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Jul 29, 2003

Belize assumes presidency of C.A. tourism body

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Today, Belize officially assumed the presidency of the Central American Tourism Council, with Minister Mark Espat accepting his new role during brief ceremonies this afternoon in Belize City. Espat says chairing the subsidiary body of the Central American Integration System, SICA, will give Belize the opportunity to drive our local agenda, but in such a way as to benefit the entire region.

Mark Espat, Minister of Tourism

“Very shortly there will be an agency opening up in Madrid that will promote Central America as a region, specifically in Europe, specifically to Asia. Right now we get a vast majority of our visitors from North America. We see this as balancing our marketing activity if we can get more visitors from Europe and Asia. In terms of the integration of visitors, issues such as immigration and customs are critical to us, we would like for visitors to have a seamless transition from one country to the other. These are things that have been on the agenda for a couple of years. After last year’s San Jose declaration, they are even more important and we are hoping that we can make a big push during this relatively short period of six months to bring some of those things to fruition.”

Janelle Chanona

“So small, so big, but I daresay so different. How do you go about coordinating a strategy that will suit the countries that are so diverse in what they are offering to a tourist?”

Mark Espat

“Well I think that the reason that integration has become so important is because when one is trying to attract and airline for example, and this is a discussion we’ve had, to have a hub of one of the European airlines somewhere in Central America, perhaps not necessarily in Belize… But the fact is if an Iberia or Air France or British Airways would decide to set up a hub, perhaps in Panama, or Costa Rica, or maybe Belize, then it is easier to service the other nations of the region. When we are taking out marketing advertisements, it is easier to negotiate as a region, because you get more bang for your buck; those are the kinds of practical things.”

Belize took over the rotating presidency from Panama.

One hot issue on the local tourism scene is the controversy over those large catamarans being introduced to serve the cruise ships. The big boats have divided the leadership of the Cruise Ship Association and left many of us with more questions than answers. Are the imported vessels an inevitable development in this growing industry or are they the first step in the elimination of the small boatman? This afternoon, we asked Minister of Tourism Mark Espat which vessel he’s riding on.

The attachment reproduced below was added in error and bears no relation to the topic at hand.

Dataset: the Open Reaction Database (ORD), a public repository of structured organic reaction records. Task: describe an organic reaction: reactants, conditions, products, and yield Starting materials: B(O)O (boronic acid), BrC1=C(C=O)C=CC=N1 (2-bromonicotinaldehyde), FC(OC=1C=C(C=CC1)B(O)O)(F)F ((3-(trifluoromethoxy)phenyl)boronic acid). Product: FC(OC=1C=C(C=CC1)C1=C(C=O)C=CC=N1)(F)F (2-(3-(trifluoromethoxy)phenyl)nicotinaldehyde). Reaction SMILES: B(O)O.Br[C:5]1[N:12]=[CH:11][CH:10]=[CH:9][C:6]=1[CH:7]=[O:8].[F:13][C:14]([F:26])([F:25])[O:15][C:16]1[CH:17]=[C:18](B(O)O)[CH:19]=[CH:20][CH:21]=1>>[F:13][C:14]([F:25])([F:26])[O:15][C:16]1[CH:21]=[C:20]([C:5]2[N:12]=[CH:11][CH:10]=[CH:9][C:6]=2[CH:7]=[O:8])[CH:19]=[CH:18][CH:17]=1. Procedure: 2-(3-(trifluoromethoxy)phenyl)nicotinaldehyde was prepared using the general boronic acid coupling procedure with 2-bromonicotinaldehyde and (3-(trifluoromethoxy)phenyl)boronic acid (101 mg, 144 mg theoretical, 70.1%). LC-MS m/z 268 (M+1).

Mark Espat, Minister of Tourism

“The issue of the election of officers or the leadership of the Belize Cruise Ship Association or any other association for that matter, from our point of view, we would prefer that there be unity in the private sector. We have always advocated that a strong private sector, a united private sector, is better for tourism, so we certainly don’t support the apparent infighting that is taking place. From our position on the specific issue of the tender boats, the B.T.B. has issued a position against any concession, no such concession has come to Cabinet for any formal consideration, and so at this point it is more hearsay and more public quarrel than I think a quarrel in substance.”

“The Government operates as a team. Our role is to attract the visitors here and to make recommendations, for example to BELTRAIDE, who is responsible for concessions, for example the Port Authority, the Ministry of Communications responsible for licensing vessels and we will discharge that responsibility as best as we know how to and in line with our established cruise tourism policy. And so really, we act as the issues come to us, we have a committee right now that is considering a more macro tourism policy and we will be making that public and sharing it with the industry shortly.”

Former Vice-President of the Cruise Ship Industry Association, David Gegg, has already imported one two hundred passenger catamaran and indicated his intention to bring in several others…a move that has prompted sharply negative responses from other members of the industry, especially the smaller boat operators who contend the vessels would put them out of work.

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Viewers please note: This Internet newscast is a verbatim transcript of our evening television newscast. Where speakers use Kriol, we attempt to faithfully reproduce the quotes using a standard spelling system.

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